NEW YORK (MarketWatch) -- Gold futures fell Friday, extending weekly losses to 3%, after a less-grim-than-feared March jobs report sustained optimism over a global economic recovery, which has curbed demand for safe assets.
The U.S. economy lost 663,000 jobs in March, fewer than the 688,000 that analysts surveyed by MarketWatch had expected. The unemployment rate rose to 8.5%, in line with expectations. See Economic Report on jobless data.
Gold for April delivery fell $11.80, or 1.3%, to end at $895.60 an ounce on the Comex division of the New York Mercantile Exchange. It fell to as low as $894.70 earlier. The more active June contract fell 1.3% to close at $897.30.
Investors were "factoring in the idea that the [jobs] numbers are not as bad as expected," said Jon Nadler, senior analysts at Kitco Bullion Dealers. People were also expecting the Group of 20 nations meeting will "pull the economy out of its downward economic spiral."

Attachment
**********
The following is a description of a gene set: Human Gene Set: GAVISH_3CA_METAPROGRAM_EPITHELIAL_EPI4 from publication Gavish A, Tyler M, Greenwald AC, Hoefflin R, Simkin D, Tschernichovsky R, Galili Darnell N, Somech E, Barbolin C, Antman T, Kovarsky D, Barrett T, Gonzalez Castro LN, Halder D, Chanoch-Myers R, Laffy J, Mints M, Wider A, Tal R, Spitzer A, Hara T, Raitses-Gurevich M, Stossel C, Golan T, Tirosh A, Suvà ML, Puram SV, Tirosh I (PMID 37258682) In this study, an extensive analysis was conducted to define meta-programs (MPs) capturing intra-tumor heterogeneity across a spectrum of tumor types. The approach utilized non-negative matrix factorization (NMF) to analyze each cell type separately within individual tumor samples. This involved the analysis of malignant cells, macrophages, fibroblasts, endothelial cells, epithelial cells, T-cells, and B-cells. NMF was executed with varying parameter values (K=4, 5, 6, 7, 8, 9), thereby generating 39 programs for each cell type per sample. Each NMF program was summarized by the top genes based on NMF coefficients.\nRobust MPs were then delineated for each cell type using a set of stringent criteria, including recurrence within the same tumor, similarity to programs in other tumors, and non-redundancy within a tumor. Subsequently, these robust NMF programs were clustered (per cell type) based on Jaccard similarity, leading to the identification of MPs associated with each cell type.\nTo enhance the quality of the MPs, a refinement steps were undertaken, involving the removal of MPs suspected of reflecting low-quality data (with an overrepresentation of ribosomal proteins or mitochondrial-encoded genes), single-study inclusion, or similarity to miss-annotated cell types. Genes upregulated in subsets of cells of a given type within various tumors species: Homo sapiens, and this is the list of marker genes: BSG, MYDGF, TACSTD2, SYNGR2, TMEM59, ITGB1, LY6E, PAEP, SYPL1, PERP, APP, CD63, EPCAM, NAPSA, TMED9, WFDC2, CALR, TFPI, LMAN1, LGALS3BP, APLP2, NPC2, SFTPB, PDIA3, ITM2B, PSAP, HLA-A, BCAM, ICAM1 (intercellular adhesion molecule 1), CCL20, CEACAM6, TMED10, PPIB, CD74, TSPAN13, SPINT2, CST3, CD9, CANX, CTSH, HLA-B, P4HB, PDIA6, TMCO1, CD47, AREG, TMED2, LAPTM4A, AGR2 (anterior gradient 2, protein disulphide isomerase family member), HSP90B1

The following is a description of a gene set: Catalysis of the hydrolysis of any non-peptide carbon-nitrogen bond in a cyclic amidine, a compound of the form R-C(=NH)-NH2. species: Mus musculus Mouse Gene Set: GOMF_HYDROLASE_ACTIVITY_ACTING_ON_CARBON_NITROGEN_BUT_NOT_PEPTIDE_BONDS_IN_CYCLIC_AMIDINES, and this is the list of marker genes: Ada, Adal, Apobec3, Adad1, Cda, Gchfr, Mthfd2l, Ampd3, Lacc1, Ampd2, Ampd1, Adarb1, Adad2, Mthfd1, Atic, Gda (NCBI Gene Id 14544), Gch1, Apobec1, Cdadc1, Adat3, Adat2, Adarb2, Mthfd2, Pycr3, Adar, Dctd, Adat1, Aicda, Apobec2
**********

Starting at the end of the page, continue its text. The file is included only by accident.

Though the monthly job headline number was better than expected, total job losses were still ugly. The U.S. economy lost 5.1 million jobs since the recession began. January's revised job loss of 741,000 was the worst since 1949. In February, 651,000 jobs were lost.
Gold's decline on Friday came after its losses in the previous session. The metal fell 2% Thursday amid optimism that G20 steps to support the global economy would succeed.
Adding to the bearish gold tone, the G20 said it endorses 403 tons of gold sales by the International Monetary Fund. The proceeds will be used to provide finance for the poorest countries over the next two to three years. See full story on IMF gold sales.
In the long term, however, the IMF sales are not expected to have significant impact in gold markets, Morgan Stanley analysts said.
"Do not believe that this presents a strong negative risk to gold prices -- as it [the gold sale] will be 'orderly' and maybe even off market," the analysts said in a note to clients.